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Social rental agencies in Hungary

In 2013, Habitat for Humanity Hungary, in partnership with the Budapest-based Metropolitan Research Institute, conducted research and put together a proposal to set up social rental agencies. This initiative aims to create affordable housing options for families who face housing problems and cannot become homeowners.

The housing privatization that engulfed Hungary in the early 1990s and accelerated with the transition from socialism to a market economy created a class of homeowners. The state sold its housing stock to the sitting tenants at a fraction of its prince. This policy almost eliminated the social housing stock in the country. By 2012, only 3 percent of homes, around 119,000 units, were social housing, while it was estimated that the housing waiting list grew to 400,000-500,000 names.

This policy created a class of poor homeowners who had no means to maintain their property. The need for affordable housing has become greater in recent years because of the economic downturn that followed the 2008 financial crisis. Today, according to Habitat for Humanity Hungary and Metropolitan Research Institute estimates, 25 to 35 percent of households may face serious difficulties in covering housing-related spending. This goes beyond the poorest groups and reaches the lower middle class families.

At the same time, there are a lot of empty homes around the country. Although some of these units are uninhabitable, far away from the job market and lacking basic services, up to 150,000 units could be easily put to use with the right conditions.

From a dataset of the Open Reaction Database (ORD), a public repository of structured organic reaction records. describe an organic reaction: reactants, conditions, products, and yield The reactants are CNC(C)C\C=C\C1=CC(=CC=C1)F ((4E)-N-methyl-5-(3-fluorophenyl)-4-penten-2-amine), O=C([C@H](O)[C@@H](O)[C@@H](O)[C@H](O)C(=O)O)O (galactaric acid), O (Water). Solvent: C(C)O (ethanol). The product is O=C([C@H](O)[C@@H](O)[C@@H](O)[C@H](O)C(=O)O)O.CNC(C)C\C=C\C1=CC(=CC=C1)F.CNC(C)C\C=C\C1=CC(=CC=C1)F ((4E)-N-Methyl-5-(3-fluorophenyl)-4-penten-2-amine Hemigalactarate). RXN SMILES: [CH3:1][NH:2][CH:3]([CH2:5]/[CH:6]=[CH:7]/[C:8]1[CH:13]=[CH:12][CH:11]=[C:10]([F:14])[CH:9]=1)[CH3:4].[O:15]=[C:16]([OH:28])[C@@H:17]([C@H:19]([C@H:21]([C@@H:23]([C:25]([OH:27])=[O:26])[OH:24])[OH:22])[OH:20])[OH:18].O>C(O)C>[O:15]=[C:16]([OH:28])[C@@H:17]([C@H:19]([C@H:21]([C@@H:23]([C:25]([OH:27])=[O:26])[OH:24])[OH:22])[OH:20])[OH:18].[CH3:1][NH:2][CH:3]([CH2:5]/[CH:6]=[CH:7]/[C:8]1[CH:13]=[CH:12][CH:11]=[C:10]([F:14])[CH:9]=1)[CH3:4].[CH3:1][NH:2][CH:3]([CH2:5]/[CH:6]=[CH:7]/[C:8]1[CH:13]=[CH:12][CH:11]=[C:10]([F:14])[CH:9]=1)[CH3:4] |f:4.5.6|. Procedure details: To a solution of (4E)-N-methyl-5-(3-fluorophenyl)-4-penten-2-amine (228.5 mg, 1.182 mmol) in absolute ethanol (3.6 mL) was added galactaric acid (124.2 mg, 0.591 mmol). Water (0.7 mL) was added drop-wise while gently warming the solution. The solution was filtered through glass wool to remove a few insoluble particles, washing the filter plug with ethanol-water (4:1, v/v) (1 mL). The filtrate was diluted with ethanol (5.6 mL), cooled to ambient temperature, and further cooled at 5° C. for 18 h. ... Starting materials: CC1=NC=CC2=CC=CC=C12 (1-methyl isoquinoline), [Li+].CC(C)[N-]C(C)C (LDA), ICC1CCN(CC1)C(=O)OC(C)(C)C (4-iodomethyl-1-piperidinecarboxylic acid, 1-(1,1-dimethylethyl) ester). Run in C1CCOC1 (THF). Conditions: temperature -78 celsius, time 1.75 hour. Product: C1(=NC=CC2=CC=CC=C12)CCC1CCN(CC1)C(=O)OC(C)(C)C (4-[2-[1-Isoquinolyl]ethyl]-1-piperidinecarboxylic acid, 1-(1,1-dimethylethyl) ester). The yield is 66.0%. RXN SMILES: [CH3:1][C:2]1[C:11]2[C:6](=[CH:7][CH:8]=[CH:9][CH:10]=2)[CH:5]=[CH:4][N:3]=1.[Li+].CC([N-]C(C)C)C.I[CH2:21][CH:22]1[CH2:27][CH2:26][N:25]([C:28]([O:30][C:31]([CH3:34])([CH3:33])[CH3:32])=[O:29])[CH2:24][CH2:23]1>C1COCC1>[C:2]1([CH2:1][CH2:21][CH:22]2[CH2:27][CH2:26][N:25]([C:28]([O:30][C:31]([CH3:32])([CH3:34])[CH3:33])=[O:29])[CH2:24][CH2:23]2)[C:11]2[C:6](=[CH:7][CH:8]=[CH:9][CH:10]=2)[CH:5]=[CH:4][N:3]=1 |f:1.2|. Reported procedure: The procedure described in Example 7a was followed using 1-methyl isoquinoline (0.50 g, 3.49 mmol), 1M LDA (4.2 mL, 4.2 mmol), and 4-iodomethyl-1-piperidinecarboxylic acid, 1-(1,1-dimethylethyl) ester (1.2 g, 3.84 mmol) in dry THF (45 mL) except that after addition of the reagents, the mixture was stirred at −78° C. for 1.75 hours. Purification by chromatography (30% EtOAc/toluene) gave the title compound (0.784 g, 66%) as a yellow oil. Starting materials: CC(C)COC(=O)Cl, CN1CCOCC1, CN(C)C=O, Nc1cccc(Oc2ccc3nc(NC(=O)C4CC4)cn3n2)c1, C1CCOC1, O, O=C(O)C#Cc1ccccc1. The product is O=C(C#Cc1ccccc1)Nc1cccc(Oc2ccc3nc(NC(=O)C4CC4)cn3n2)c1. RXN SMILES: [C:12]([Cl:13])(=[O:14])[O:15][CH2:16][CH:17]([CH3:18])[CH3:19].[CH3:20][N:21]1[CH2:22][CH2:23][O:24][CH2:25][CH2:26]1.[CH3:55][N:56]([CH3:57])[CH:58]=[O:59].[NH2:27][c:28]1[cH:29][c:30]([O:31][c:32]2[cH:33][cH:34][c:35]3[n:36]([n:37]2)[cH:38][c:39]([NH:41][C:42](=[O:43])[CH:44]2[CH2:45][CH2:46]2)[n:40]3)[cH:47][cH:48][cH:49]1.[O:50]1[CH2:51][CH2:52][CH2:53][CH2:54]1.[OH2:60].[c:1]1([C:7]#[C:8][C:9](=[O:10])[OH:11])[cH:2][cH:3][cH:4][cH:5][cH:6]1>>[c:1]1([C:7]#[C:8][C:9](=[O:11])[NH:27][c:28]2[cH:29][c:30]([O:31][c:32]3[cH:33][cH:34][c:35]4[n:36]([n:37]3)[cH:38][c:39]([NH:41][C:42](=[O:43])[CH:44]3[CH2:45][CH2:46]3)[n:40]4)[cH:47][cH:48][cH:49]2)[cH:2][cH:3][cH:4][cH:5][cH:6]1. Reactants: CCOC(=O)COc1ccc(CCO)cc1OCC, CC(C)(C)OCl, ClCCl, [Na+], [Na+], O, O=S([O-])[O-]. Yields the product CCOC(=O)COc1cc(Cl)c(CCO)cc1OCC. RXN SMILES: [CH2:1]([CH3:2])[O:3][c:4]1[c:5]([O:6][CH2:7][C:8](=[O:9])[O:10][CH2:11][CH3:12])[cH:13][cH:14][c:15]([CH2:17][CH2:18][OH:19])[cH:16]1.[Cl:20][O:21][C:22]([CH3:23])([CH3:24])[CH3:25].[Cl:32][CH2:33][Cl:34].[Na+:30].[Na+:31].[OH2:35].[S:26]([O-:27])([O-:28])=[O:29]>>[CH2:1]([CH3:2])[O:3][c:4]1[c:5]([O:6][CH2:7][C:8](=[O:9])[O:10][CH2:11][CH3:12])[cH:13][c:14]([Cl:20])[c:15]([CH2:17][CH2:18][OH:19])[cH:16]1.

The proposed social rental agencies can become an intermediary between potential landlords and social renters. These agencies can contact potential landlords, who are willing to commit to long-term contracts for three, five, seven or more years, for a rent level of 70 percent of the net amount. They also can guarantee regular rental income, manage potential risks and guarantee the preservation of property conditions. On the other hand, the families who face housing problems can get affordable housing through this plan. On top of the rent discount, families can receive rent allowances.

Habitat Hungary and the Metropolitan Research Institute propose to test the viability of the model through a pilot project. Different institutions, including NGOs and local government, have expressed interest in the program.

For a full description of the model and how it can work, please consult this short summary prepared by Habitat for Humanity Hungary and the Metropolitan Research Institute. You can also check FEANTSA research on existing models of social rental agencies in Western Europe.